In an effort to secure the input of nontraditional stakeholders, JJPL organized a Youth Advocacy Task Force that included the participation of church groups, parent advocates, judges, service providers, mental health advocates, business groups, detention center administrators, and professors. The task force developed a set of recommendations on reforming the juvenile indigent defense system and presented them to the joint legislative study commission in August 2002. The main recommendations include: (1) holding juvenile defenders, prosecutors, probation/parole officers, and the courts accountable to mandatory standards of practice; (2) establishing an independent, centralized, statewide office of juvenile defense to provide the necessary resources, training, supervision, support, and professional recognition for quality advocacy and representation; and (3) developing and funding effective, high-quality, client-driven treatment and rehabilitative services as alternatives to incarceration. The Youth Advocacy Task Force is also in the process of developing a set of "best practices" standards for juvenile indigent defense representation.

LCAC is assisting JJPL in the Louisiana Indigent Defense Initiative by conducting studies on indigent defense funding and resources (for both adults and juveniles) in sample Louisiana parishes (including Calcasieu Parish, East Baton Rouge Parish, and a third rural parish). The results of these studies will be used in JJPL’s public education efforts to demonstrate the need for an increase in the state’s funding appropriations for both adult and juvenile indigent defense. According to LCAC, the idea is to prevent the state from responding to calls for juvenile indigent defense reform by attempting to shuffle funds that have been allocated for adult indigent defense services to the juvenile part of the system, as has occurred in the past.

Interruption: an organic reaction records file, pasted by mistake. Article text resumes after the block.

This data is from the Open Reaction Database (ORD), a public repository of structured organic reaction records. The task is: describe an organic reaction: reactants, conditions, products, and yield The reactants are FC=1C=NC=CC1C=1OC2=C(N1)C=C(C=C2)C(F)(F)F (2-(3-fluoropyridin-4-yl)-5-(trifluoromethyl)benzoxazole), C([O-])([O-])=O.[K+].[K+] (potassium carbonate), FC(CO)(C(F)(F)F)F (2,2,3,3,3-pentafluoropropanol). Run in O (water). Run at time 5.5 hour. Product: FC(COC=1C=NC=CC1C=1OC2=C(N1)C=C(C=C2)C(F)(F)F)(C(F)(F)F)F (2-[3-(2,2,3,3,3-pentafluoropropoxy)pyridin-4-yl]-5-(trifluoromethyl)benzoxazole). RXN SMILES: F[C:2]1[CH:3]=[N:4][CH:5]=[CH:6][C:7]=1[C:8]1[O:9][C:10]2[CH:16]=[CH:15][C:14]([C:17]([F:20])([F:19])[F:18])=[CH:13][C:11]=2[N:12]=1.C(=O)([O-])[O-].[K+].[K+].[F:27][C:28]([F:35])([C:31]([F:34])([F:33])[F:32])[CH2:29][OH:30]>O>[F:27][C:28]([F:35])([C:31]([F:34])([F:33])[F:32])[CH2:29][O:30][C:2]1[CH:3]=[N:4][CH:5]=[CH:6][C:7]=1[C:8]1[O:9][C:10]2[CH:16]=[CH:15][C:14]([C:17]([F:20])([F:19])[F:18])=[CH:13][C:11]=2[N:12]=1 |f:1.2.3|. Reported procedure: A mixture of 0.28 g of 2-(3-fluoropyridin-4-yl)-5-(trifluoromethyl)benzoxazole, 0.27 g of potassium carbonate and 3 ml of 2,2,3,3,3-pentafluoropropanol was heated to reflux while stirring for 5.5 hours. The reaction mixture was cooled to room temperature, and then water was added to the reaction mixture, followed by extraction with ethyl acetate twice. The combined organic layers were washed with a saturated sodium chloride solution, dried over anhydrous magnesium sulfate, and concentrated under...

Michigan: Improving Public Defense Services in Michigan is a project of the Michigan Council on Crime and Delinquency (MCCD) to organize a Michigan Public Defense Task Force (composed primarily of members from nondefense partner organizations) to develop a "model plan" and implementation strategy for improved statewide public defense. The task force began its mission by adopting 11 "guiding principles," comprised of the ABA Ten Principles of a Public Defense Delivery System plus an eleventh principle that states: "When there is a defender office, one function of the office will be to explore and advocate for programs that improve the system and reduce recidivism." Subsequently, the task force has worked closely with the Michigan State Bar and played an instrumental role in the state bar’s adoption of these eleven principles in April 2002.